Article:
50 years ago, when Dr. Scott Geller was deep into his first year of teaching at Virginia Tech, many things stood as they do now. The Drillfield constituted the center of campus. Burruss and War Memorial Hall flanked its elongated sides. In its 10th year since construction, the War Memorial Chapel brought a solemn reminder of those that came before, as it does now. Geller, a psychology professor at Virginia Tech, said only one thing was different.
“Look around campus, the culture has changed. Students aren’t looking around at the environment anymore –– they’re looking at their cell phone,” he said.
Geller isn’t wrong. Most heads walking across the Drillfield are pointed down, shooting a text, scrolling through Instagram or catching up on the ever so important content on Tik Tok.
This phenomenon isn’t new.
What is developing, however, is our understanding of social media’s psychological effects on its users, and its potential consequences down the road.
“It’s going to have bigger effects, but I’m not sure that’s good or beneficial,” Geller said. “It’s the difference between effectiveness and efficiency. You want to be efficient? That means get the job done as fast as you can. Social media provides for the most efficient communication possible. But is it as effective? Effective takes time.”
There’s no arguing against the positives of social media. Whether it be direct communication for distant relatives, or online learning platforms like TED, there are a plethora of mediums that use social media for the right reasons and give back to users mostly positive consequences. In addition, our world community is advancing its dependence on social media communication as the COVID-19 pandemic spreads around the globe. From Facebook fundraisers, to the sharing of inspirational stories, to standing as one last beacon of connection, social media is accentuating the world’s efforts towards a return to global cohesion and prosperity.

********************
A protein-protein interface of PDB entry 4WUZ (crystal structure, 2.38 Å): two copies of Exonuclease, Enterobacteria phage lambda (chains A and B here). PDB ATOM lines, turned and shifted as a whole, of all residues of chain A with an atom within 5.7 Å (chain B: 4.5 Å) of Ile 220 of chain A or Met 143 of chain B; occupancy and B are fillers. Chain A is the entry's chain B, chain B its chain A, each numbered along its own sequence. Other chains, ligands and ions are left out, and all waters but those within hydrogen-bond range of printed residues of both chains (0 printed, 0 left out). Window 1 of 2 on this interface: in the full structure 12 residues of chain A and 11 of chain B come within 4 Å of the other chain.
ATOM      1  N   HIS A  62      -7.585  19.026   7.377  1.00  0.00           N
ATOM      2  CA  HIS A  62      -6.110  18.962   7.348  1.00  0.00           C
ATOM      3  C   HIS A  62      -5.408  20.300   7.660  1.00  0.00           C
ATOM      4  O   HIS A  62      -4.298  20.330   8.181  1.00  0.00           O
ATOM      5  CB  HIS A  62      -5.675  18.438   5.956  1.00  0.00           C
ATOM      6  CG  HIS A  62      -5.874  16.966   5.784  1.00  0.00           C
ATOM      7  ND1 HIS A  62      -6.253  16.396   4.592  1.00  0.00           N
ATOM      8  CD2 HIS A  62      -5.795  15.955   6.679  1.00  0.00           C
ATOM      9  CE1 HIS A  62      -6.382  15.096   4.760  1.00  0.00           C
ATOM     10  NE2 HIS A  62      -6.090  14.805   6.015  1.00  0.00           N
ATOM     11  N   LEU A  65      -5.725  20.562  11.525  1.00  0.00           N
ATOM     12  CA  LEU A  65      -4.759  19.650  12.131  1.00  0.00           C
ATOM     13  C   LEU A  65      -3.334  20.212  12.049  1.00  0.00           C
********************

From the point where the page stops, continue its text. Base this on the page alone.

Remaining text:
The downfall of these revolutionary services is when users’ self-esteem and perception become dependent on that which they post on their pages.
Down what road, in what direction are we headed if our future leaders pull their inspiration and happiness not from those around them, but the phone that they hold in their hands?
Let’s take a step back. Genuinely, can you blame them? We naturally seek importance and validation; it’s human nature. There is no doubting that it feels good to see your peers applauding and celebrating you online, and there’s nothing wrong with seeking that.
The breaking point comes when the reality hits that, in the end, hundreds of likes, comments or mentions will not make a genuine improvement on you or your overall well-being.
This dependency has been shown to have drastic effects. Essena O'Neill is a former online personality, whose vegan and modeling lifestyle led her to hundreds of thousands of followers online, until she abruptly closed all her accounts and dropped off the grid. She later shared that “Social media isn’t real. It’s purely contrived images and edited clips ranked against each other … And it consumed me.”
The key element of psychology missing from social media, says Geller, is empathy.
He said “is social media taking us away from human interaction? Empathy is when you can really connect to the other person; that I can put myself in your shoes and know what it's like … and you can’t do that with social media.”
This conversation about social media is part of a bigger narrative. College life places a significant, albeit unwarranted, priority on perception. We are growing to be so constantly concerned with our outward image, that we are losing touch with what keeps us human, and what keeps us offline; things like a smile, a laugh or a genuine conversation with those around us.
If you were to walk across the Drillfield 50 years ago, things may not look too different on the surface. But let’s face it, our generation is growing up in a world of heightened isolation, and it’s due to social media. There is no telling how detrimental this dynamic could be. For the next week, put a priority on putting your phone down, and seek out conversations and interactions with those around you. You might be surprised at the effects.